IDEAS home Printed from https://ideas.repec.org/
MyIDEAS: Login to save this paper or follow this series

Why educated mothers don't make educated children: A statistical study in the intergenerational transmission of schooling

  • Chiara Pronzato

More educated parents are observed to have better educated children. Researchers trying to control for unobserved ability have found conflicting results: in most cases, they have found a strong positive paternal effect but a negligible maternal effect. In this paper, I use a population of twins from Norwegian Register data and evaluate the impact on the robustness of the estimates of the characteristics of the samples commonly used in this strand of research: samples of small size, with low variability in parental education, not randomly selected from the population. The part of the educational distribution involved in any identification strategy seems to be the key aspect to take into account to reconcile previous results from the literature.

If you experience problems downloading a file, check if you have the proper application to view it first. In case of further problems read the IDEAS help page. Note that these files are not on the IDEAS site. Please be patient as the files may be large.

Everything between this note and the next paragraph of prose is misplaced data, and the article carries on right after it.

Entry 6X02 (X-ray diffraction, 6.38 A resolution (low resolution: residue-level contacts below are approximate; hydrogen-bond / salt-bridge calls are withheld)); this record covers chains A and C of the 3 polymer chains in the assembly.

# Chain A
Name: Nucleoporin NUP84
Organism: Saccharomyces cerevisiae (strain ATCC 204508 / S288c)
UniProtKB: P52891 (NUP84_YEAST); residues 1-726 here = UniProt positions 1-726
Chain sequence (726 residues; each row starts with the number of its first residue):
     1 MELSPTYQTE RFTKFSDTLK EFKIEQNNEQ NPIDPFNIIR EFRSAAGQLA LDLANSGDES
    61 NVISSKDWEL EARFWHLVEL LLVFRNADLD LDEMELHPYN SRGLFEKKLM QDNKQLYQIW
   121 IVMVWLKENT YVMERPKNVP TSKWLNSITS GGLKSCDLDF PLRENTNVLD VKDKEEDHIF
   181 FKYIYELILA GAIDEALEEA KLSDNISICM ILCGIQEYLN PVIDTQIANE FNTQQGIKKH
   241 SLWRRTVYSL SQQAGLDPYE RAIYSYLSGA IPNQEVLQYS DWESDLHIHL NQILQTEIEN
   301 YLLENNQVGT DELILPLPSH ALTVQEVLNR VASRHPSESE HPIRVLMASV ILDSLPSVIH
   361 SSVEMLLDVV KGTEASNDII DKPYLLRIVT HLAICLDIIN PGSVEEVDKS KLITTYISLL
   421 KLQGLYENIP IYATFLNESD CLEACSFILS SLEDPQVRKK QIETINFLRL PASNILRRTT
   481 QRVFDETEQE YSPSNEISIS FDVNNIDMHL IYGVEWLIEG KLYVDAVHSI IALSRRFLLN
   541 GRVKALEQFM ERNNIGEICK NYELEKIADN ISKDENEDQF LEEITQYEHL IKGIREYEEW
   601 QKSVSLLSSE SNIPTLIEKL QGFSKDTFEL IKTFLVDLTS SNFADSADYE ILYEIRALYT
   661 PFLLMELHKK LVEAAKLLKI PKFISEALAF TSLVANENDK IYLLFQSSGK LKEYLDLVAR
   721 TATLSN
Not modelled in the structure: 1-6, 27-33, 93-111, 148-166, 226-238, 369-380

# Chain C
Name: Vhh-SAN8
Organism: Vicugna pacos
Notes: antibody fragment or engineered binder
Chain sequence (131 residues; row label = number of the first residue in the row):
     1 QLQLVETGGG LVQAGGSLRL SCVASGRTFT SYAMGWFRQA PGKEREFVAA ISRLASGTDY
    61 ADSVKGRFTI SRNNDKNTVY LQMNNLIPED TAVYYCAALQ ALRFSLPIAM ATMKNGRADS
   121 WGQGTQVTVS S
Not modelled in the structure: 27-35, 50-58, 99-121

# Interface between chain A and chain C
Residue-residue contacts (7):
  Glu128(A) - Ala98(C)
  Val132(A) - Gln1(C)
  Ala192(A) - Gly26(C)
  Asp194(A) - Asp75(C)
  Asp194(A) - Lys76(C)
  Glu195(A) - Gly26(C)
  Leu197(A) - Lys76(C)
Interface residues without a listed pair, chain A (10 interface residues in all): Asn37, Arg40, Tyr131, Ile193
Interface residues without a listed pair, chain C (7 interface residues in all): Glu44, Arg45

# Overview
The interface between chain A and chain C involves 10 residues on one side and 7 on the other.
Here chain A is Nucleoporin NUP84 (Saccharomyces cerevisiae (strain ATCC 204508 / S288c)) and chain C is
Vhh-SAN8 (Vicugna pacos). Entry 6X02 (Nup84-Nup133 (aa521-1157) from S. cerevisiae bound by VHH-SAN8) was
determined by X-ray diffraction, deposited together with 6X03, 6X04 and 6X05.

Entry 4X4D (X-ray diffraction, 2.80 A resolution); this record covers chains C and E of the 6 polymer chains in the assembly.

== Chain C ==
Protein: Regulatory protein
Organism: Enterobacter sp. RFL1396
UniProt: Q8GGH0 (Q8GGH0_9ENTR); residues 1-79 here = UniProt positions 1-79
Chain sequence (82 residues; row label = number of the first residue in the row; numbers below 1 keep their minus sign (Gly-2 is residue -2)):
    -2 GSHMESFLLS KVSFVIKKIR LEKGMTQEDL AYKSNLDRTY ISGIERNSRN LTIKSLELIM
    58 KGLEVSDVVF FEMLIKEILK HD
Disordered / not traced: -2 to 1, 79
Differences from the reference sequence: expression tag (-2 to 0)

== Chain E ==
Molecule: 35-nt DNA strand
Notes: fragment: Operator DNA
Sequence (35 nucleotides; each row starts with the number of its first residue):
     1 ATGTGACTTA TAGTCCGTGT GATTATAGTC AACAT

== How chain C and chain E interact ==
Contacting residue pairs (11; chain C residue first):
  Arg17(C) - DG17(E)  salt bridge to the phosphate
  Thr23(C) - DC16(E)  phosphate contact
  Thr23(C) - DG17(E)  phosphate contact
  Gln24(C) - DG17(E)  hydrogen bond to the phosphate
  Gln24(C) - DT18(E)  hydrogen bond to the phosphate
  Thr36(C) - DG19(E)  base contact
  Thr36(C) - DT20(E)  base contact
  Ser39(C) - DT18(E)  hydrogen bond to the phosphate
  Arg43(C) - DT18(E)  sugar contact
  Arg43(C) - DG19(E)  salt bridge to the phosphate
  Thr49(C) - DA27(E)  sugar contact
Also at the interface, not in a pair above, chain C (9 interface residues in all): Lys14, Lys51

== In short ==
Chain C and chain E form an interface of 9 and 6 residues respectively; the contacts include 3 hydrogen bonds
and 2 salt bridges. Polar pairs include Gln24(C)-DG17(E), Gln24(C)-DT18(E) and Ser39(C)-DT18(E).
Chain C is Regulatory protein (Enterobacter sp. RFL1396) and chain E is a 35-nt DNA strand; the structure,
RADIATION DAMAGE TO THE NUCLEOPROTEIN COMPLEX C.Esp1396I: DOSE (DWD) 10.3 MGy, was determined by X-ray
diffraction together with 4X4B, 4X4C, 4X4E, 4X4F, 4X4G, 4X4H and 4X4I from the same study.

File URL: ftp://ftp.dondena.unibocconi.it/WorkingPapers/Dondena_WP005.pdf
Download Restriction: no

Paper provided by "Carlo F. Dondena" Centre for Research on Social Dynamics (DONDENA), Università Commerciale Luigi Bocconi in its series Working Papers with number 005.

as
in new window

Length: 22 pages
Date of creation: Oct 2008
Date of revision:
Handle: RePEc:don:donwpa:005
Contact details of provider: Postal: via Rontgen, 1 - 20136 Milano
Phone: +39-02-58365384
Web page: http://www.dondena.unibocconi.it/

Order Information: Web: http://www.dondena.unibocconi.it/wp/ Email:


References listed on IDEAS
Please report citation or reference errors to , or , if you are the registered author of the cited work, log in to your RePEc Author Service profile, click on "citations" and make appropriate adjustments.:

as in new window
  1. Anders Björklund & Mikael Lindahl & Erik Plug, 2006. "The Origins of Intergenerational Associations: Lessons from Swedish Adoption Data," The Quarterly Journal of Economics, MIT Press, vol. 121(3), pages 999-1028, 08.
  2. Erik Plug, 2004. "Estimating the Effect of Mother's Schooling on Children's Schooling Using a Sample of Adoptees," American Economic Review, American Economic Association, vol. 94(1), pages 358-368, March.